Secrets of State

Visions of Tomorrow
May 2007

National War Powers Commission, Checkpoint Charlie Memorial, Jewish Film Festival...

Carroll Leggett and Peter Eichenberger


Raleigh-born University of Virginia School of Law Dean John C. Jeffries Jr. has been named co-director of the National War Powers Commission, a private bipartisan panel led by former Secretaries of State James A. Baker III and Warren Christopher. Formed by the Miller Center of Public Affairs at the University of Virginia, the Commission will examine how the Constitution allocates the powers of beginning, conducting and ending war.

According to Jeffries, a graduate of Raleigh’s Broughton High School, Yale University and the UVA School of Law where he serves as dean: “The credit for securing their leadership and for organizing an impressive array of talent to serve with them goes to Miller Center Director and former Virginia Governor Jerry Baliles. I hope our efforts will justify the extraordinary human resources devoted to this topic.”

Jeffries, along with Co-Director W. Taylor Reveley III, dean and John Stewart Bryan Professor of Jurisprudence at the William & Mary School of Law, will lend their legal expertise to help guide the conversation of the Commission.

“Few matters are more important to our nation than how we make decisions of war and peace,” Baliles said. “But war powers questions have bedeviled a host of presidents, members of Congress and judges for more than 200 years. With its wide-ranging experience, this Commission is uniquely qualified to attempt to provide insights into how best to resolve these difficult questions.”

Commission Co-Chairs Baker and Christopher have worked with Baliles to assemble Commission members: Slade Gorton, former US senator from Washington; Lee H. Hamilton, former member of Congress from Indiana; Carla A. Hills, former US trade representative; John O. Marsh Jr., former secretary of the Army; Edwin Meese, III, former US attorney general; Abner J. Mikva, former chief judge of the US Court of Appeals for the District of Columbia Circuit; J. Paul Reason, former commander in chief of the US Atlantic Fleet; Brent Scowcroft, former national security adviser; Anne-Marie Slaughter, dean of the Woodrow Wilson School of Public and International Affairs at Princeton University; and Strobe Talbott, president of the Brookings Institution.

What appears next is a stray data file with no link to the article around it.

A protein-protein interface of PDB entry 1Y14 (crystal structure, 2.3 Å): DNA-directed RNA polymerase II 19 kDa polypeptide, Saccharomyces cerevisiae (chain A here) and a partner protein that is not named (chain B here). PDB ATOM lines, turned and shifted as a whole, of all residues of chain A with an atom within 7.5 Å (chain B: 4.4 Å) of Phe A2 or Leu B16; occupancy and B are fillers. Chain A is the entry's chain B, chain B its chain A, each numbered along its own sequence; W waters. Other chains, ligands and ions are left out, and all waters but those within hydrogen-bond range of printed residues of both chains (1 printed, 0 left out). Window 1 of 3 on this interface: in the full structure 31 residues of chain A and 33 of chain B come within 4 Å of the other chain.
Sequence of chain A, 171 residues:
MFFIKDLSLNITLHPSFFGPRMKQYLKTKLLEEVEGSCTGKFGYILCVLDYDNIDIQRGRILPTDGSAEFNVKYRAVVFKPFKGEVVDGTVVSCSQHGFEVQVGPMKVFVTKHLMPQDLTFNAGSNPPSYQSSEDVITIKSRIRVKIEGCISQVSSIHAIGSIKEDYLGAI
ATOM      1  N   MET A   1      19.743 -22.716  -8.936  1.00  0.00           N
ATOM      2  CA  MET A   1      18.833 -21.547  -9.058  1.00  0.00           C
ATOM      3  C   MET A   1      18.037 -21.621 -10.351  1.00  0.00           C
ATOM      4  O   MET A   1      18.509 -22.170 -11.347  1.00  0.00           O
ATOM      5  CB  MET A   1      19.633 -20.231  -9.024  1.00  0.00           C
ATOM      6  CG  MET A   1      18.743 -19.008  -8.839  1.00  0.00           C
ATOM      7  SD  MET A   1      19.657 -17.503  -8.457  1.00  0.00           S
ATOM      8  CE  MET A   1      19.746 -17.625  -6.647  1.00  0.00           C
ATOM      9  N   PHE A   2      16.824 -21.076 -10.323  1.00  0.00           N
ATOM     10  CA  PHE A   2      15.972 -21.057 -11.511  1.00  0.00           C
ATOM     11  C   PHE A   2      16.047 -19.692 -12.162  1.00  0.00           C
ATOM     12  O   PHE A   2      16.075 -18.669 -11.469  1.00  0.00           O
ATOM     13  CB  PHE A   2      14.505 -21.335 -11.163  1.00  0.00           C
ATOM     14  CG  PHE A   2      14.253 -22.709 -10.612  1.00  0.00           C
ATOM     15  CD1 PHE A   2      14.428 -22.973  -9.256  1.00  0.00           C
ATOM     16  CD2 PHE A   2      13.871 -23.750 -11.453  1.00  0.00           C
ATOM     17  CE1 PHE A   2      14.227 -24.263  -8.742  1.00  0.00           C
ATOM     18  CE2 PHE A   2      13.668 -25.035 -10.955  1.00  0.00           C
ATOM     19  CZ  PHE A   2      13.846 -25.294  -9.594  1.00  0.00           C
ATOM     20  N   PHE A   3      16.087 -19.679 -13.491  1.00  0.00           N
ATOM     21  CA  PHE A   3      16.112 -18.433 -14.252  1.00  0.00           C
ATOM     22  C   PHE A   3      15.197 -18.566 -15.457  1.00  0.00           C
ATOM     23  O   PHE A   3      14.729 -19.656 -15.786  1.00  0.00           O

Pulitzer Prize-winning historian Doris Kearns Goodwin will serve as the Commission’s historical adviser. John T. Casteen III, president of the University of Virginia, and David W. Leebron, president of Rice University, will serve as ex officio members.

The panel convened its first meeting April 3-4.

The Commission’s staff director is Andrew J. Dubill ’01, a graduate of Princeton University and Virginia Law, who left the private practice of law to join the Commission.

The James A. Baker III Institute of Public Policy at Rice University, the Freeman Spogli Institute for International Studies at Stanford University, Stanford Law School, the University of Virginia School of Law, and the William & Mary School of Law will serve as partnering institutions. The Miller Center has convened nine national commissions during the past quarter century, including the Commission on Federal Election Reform in 2001, co-chaired by Presidents Jimmy Carter and Gerald Ford.


Checkpoint Charlie resonates as a symbol of the Cold War, and retired Col. Vern Pike of Pinehurst, who served with the 278th Military Police Company from 1959-1963, is not pleased that the famous passage from West to East Berlin is being exploited by actors dressed in US, East German and Soviet uniforms who charge tourists to be photographed at the site.

Pike, who wants to make Checkpoint Charlie a memorial to MPs who served at the site, as well as victims of communism, has received a letter from the President of the Berlin Senate promising to end, “cheap theatrical displays that many consider disparaging and disrespectful.”